FBI Cyber Security Discussion: Top 5 Takeaways

[vc_row][vc_column][vc_column_text]On Tuesday, Citon hosted FBI Special Agent Lizabeth Lehrkamp as a speaker in its Vital Education Series (VES). Lehkamp, who works in the Bureau’s Cyber Security Division, focused on the”New Normal,” a business model that includes network security as a key component for success and survival. Below are the top takeaways from the event:

FBI seal1. We’re not talking about network security, we’re talking about your business. In 1975, 17 percent of a company’s assets, on average, were considered “digital.” By 2009, that number had grown to 81 percent. The business world is changing. The “new normal” includes a business model that treats network security as an absolute necessity for prosperity. Those who continue to operate with network security as an “add on” will end up hurting in the long run. This is the new reality.

2. Understand the Risk. When companies are breached, the consequences include monetary losses in more than one way. Costs associated with data breaches reach far and wide… from public relations expenses to, often times, an overhaul of employees. Don’t forget about credit monitoring for customers and the inevitable huge blow to profits due to customer distrust. The list goes on, and in the “new normal,” the threat of a breach is inevitable, no matter the size of the company.

3. It doesn’t matter where you’re doing business — your company has valuable information. Businesses that operate outside the realm of America’s largest cities might feel like they couldn’t possibly be a target. Truth is, they are. Every company stores data that is valuable to someone — whether it be financial information, intellectual property or customer data. Often times, small companies are hacked simply because there’s an opportunity for a criminal to access their network. Those compromising networks actively look for companies that haven’t taken the necessary steps to protect themselves — and they strike at the opportunity to steal information.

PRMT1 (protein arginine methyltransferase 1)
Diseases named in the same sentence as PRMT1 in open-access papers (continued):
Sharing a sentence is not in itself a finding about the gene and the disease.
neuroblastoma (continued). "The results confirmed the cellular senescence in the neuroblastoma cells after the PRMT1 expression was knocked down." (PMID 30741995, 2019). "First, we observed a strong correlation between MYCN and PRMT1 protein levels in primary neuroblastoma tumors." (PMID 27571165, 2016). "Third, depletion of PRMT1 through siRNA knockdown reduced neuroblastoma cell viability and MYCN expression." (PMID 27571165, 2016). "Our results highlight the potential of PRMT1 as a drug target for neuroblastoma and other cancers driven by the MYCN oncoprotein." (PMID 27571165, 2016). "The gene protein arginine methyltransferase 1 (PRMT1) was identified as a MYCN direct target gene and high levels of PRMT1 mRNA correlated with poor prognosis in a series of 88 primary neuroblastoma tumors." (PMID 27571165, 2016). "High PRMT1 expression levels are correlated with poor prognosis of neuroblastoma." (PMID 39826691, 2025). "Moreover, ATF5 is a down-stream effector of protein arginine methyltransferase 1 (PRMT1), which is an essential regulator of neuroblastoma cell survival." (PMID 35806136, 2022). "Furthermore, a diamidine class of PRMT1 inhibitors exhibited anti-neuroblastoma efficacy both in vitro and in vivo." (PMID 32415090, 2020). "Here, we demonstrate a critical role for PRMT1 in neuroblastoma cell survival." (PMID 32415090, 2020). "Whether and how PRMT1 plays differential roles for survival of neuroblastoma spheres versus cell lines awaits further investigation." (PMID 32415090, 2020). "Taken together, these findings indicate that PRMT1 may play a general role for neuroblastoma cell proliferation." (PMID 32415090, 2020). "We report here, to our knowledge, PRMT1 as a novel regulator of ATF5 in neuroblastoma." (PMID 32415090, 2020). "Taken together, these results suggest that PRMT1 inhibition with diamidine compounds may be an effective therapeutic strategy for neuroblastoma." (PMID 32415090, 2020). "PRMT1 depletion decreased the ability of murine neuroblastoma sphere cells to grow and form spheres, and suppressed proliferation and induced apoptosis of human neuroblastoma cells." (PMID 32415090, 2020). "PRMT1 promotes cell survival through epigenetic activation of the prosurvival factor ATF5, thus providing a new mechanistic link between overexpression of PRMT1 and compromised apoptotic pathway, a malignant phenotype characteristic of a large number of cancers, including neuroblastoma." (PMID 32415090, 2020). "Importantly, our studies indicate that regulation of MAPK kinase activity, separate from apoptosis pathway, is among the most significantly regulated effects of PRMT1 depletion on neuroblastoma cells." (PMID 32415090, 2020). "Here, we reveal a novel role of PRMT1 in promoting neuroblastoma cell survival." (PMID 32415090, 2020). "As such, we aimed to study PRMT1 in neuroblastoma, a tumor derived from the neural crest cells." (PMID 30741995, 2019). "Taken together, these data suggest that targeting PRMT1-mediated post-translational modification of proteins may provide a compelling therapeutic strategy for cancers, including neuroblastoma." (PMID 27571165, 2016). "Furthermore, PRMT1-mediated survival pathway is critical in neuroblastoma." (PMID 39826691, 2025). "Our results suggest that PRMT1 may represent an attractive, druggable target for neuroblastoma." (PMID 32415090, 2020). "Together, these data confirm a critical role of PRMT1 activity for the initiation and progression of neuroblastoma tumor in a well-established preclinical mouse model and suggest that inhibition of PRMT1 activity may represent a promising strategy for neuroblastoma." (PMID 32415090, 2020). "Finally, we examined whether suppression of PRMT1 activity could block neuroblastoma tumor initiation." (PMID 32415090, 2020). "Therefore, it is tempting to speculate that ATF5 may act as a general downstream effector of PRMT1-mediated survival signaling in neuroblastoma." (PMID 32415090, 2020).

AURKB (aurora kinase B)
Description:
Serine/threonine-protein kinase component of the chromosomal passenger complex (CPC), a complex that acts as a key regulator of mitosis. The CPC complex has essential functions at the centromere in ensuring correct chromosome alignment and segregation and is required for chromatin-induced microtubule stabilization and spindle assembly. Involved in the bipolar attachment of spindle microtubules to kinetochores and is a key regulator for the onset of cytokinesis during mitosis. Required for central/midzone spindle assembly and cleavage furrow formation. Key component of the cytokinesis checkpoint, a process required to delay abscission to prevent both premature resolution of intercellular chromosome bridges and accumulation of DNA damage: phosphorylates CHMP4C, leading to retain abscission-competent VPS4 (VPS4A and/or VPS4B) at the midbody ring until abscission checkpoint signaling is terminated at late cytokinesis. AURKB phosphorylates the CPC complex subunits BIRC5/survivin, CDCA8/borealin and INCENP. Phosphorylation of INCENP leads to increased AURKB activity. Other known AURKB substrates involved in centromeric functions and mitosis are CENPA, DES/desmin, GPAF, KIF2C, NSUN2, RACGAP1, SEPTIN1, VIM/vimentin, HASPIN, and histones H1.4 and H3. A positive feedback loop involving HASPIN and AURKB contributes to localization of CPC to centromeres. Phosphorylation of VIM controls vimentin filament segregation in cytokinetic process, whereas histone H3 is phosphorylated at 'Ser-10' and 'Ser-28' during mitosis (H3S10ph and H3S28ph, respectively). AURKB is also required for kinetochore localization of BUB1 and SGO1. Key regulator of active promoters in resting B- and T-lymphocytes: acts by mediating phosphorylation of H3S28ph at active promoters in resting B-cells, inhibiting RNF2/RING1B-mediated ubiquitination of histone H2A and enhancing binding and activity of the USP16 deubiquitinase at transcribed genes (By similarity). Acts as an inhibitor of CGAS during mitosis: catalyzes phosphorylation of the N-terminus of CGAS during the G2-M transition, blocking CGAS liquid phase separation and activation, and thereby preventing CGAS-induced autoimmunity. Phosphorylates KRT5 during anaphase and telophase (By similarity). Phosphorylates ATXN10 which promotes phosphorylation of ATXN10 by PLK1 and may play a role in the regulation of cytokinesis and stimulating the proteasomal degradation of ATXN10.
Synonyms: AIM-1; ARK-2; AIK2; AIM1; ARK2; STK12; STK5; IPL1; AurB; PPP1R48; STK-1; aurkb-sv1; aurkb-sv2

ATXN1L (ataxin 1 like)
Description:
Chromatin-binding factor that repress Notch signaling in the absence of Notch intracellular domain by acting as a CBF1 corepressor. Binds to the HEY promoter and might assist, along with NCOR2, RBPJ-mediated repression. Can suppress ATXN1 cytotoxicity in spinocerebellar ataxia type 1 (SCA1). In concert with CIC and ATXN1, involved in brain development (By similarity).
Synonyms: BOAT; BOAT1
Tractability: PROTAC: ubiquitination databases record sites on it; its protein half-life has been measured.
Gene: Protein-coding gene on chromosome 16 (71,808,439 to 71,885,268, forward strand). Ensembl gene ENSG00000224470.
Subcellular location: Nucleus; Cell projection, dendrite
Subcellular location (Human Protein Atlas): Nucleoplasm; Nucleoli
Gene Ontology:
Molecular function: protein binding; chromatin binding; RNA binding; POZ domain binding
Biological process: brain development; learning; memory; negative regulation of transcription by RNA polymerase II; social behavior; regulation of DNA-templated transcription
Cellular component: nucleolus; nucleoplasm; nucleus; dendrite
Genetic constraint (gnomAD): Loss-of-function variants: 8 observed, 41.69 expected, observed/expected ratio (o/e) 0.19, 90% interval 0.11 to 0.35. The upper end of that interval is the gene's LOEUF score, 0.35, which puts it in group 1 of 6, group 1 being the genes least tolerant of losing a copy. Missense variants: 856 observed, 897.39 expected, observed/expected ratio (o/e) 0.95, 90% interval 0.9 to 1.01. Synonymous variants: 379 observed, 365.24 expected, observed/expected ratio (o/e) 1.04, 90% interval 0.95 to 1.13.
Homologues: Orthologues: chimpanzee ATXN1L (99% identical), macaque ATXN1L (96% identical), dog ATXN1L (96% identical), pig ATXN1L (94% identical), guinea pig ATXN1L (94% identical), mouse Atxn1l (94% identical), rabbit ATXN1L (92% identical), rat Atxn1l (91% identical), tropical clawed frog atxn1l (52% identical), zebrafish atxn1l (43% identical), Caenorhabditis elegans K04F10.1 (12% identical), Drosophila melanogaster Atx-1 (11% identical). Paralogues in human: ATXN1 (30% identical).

4.You are a target. When you’re not being targeted by hackers motivated purely by finances, your company could find itself the target of hacktivists. Hacktivists are activists who use cyber crime to target those they take issue with. Lehrkamp gave an example of one accounting firm that found itself the victim of hacktivists — not because the activists directly took issue with the company, but because they took issue with one of the company’s clients. Without realizing it, they were exposed, resulting in the loss of finances and clients.

 5. Need to convince someone within your organization to take network security seriously? Talk about the bottom line. Implementing and operating a sufficient network security plan takes time and resources — there’s no way around it. In the midst of this changing business climate, some asset owners have been slow to recognize this necessity. The truth is, operating a vulnerable network is a great way to lose money. As Lehrkamp put it, Risk = Threat x Vulnerability x Consequence.

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